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P171 Health inequality exists in pirfenidone prescription for idiopathic pulmonary fibrosis in the english midlands according to patient location
  1. FA Woodhead1,
  2. S Townsend2,
  3. D Desai2
  1. 1Institute for Lung Health, Glenfield Hospital, Leicester, UK
  2. 2University Hospitals of Coventry and Warwickshire, Coventry, UK


Background Pirfenidone is approved in England by NICE for the treatment of Idiopathic Pulmonary Fibrosis (IPF) but its prescription is limited to certain specialised centres. We hypothesised that this may lead to health inequality in the access to the drug per head of population in an area of the Midlands

Methods 2 prescribing centres (PC), and 4 non-prescribing centres(NPC) referring into them were studied. They were the George Eliot Hospital (GEH) in Nuneaton and South Warwick FT (SWFT) in Warwick (both NPCs) referring to University Hospitals of Coventry & Warwickshire (UHCW) in Coventry, and Kettering General Hospital (KGH) and Northampton General Hospital (NGH), (both NPCs) referring to Glenfield Hospital, University Hospitals of Leicester (UHL).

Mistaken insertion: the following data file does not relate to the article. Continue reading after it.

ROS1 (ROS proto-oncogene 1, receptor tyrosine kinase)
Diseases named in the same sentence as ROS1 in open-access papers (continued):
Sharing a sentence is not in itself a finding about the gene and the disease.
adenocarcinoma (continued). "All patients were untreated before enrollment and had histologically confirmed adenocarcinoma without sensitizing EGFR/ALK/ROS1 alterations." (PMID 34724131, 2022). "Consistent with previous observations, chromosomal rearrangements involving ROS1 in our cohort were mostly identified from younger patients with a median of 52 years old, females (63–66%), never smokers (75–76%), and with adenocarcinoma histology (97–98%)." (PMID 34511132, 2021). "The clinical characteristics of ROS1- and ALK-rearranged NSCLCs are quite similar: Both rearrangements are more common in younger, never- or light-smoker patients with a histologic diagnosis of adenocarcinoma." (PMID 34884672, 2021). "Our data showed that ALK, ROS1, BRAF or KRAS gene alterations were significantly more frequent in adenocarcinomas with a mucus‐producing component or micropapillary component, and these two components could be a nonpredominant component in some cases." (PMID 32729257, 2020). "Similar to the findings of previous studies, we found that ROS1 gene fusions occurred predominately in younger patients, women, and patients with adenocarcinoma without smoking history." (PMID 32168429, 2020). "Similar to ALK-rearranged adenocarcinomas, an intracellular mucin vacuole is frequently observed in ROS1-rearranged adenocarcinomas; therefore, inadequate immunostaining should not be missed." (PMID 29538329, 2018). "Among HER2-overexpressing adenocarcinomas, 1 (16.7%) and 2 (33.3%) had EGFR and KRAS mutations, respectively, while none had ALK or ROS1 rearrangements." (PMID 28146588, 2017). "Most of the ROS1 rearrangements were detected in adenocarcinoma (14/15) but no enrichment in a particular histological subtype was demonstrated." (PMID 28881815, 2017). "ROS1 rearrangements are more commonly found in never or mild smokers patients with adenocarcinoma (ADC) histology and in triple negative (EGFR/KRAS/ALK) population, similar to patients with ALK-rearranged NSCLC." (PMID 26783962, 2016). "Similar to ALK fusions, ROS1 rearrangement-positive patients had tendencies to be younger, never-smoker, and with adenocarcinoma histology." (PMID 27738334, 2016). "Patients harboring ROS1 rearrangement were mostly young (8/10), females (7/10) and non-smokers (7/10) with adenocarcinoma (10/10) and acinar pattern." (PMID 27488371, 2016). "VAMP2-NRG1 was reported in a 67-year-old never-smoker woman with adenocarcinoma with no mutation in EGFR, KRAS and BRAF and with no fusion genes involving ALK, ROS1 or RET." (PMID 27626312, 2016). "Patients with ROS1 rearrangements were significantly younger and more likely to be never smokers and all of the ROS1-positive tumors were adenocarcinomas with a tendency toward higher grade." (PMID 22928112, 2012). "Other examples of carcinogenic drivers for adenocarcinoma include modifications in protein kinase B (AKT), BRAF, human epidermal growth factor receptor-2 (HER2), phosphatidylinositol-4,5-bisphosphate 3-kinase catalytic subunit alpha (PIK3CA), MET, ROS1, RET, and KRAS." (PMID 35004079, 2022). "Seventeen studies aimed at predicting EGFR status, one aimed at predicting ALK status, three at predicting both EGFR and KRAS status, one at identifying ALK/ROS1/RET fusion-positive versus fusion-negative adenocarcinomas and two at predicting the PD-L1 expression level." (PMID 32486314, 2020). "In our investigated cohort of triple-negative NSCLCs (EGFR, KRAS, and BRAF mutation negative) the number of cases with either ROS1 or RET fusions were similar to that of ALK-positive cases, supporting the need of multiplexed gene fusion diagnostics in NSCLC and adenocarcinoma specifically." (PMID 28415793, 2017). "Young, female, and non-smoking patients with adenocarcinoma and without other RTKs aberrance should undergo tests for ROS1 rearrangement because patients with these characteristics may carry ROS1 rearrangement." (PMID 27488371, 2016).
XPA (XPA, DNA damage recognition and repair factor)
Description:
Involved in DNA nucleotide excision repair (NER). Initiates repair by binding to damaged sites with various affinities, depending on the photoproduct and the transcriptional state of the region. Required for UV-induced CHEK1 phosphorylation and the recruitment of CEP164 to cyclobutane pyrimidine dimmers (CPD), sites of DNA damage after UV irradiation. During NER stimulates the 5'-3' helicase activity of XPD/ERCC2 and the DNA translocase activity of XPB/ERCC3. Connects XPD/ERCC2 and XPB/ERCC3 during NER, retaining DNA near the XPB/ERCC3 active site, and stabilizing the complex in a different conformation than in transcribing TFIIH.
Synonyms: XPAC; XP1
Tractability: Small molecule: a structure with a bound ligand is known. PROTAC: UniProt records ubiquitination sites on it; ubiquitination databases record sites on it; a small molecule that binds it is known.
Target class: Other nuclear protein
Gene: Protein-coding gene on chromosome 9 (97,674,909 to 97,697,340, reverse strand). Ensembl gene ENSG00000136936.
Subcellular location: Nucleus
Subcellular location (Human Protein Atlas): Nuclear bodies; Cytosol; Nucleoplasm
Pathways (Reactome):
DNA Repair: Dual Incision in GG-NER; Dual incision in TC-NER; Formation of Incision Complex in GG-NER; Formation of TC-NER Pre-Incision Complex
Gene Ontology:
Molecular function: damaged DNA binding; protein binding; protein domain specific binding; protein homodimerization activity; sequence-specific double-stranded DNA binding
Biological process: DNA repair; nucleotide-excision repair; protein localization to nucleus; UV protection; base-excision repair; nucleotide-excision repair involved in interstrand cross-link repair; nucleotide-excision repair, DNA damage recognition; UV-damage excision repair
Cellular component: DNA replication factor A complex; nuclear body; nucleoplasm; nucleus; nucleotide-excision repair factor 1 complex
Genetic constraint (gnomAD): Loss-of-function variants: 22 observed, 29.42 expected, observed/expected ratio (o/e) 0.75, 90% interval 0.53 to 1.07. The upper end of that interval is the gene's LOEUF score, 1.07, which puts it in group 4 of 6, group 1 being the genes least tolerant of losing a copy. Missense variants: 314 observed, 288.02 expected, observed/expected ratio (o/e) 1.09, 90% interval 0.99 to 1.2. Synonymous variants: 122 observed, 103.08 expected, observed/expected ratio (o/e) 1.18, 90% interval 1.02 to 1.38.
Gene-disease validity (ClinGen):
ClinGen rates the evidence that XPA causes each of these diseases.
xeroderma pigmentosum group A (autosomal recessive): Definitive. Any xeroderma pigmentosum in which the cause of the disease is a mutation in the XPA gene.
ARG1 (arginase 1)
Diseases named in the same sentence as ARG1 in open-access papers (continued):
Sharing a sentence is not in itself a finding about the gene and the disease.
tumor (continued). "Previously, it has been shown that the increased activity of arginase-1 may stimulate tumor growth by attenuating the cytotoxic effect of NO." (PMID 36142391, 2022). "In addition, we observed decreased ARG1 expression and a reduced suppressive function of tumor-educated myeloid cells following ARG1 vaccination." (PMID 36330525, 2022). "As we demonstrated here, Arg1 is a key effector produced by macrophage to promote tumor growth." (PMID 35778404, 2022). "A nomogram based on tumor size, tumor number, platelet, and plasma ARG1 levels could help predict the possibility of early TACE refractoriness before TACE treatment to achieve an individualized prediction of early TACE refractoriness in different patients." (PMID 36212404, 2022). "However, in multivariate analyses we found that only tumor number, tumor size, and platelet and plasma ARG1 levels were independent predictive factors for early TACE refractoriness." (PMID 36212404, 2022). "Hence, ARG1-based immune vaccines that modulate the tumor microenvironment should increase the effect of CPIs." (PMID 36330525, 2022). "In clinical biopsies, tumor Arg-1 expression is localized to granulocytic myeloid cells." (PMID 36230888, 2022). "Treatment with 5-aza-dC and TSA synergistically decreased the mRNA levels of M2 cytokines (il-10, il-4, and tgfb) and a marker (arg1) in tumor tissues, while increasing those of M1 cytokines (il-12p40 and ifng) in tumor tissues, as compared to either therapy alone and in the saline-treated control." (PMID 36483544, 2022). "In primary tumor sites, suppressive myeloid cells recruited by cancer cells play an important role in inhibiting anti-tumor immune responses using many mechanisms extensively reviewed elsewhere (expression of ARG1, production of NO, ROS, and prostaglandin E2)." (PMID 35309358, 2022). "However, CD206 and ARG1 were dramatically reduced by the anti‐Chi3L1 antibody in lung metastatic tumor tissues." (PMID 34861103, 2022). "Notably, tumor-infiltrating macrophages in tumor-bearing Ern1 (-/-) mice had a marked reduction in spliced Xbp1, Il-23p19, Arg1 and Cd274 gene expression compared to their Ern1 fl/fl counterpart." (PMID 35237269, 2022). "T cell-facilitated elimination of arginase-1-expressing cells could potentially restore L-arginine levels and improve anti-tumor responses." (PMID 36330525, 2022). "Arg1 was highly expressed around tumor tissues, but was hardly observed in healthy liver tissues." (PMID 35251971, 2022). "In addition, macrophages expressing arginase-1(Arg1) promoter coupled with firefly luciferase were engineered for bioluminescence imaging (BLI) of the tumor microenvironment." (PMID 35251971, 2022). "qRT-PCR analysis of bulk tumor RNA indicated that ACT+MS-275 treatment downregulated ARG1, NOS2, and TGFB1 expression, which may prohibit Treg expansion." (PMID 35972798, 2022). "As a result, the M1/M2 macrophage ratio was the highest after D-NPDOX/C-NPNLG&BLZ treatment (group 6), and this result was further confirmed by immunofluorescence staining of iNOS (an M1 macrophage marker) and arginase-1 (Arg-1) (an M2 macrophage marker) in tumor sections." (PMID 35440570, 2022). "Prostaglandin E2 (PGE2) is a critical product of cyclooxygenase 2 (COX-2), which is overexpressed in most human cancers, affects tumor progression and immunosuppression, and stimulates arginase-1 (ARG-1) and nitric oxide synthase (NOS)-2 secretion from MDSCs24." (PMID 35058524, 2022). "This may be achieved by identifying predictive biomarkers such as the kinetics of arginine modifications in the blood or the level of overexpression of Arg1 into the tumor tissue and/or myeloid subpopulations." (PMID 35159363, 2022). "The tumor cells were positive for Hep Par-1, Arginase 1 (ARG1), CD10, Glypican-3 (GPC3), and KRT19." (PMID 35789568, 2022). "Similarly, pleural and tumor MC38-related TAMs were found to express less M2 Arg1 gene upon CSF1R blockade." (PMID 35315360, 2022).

The number of patients prescribed pirfenidone up to January 2016 was collected, and corrected per 100,000 head of population according to the patient postcode from 2011 census data. All patients were from the CV,LE or NN postcode areas. As data were not normally distributed, analysis was performed with non-parametric statistics using ‘R’, a statistics package. We collected the time and distance of travel to patients’ local hospital, and to their PC.

Results There were a total of 64 postcode areas (PCAs) in the region. Travel times to local hospitals (either a PC or NPC according to area) were normally distibuted with a median of 19 minutes (range 5–40). Travel time to relevant PC was bimodally distributed, with a median of 26 ½ minutes (range 5–64). This was significantly different (p,1*10^−7). There were no pirfenidone patients in 20 PCAs. Where patients’ local hospital was a NPS there were significantly more pirfenidone-free PCAs (15/32) than where the local hospital was a PC (5/32), p = 0.015. Median number of pirfenidone patients per 100,000 population was significantly less (2.18) where the local hospital was a NPC than where the local hospital was a PC (4.76), p = 0.019. There were also significant differences across all 6 hospitals in the median prevalence of pirfenidone prescriptions (p = 0.003).

Conclusions Our data suggest there are significant health inequality in access to pirfenidone according to patients’ location and whether their local hospital is a PC or not.

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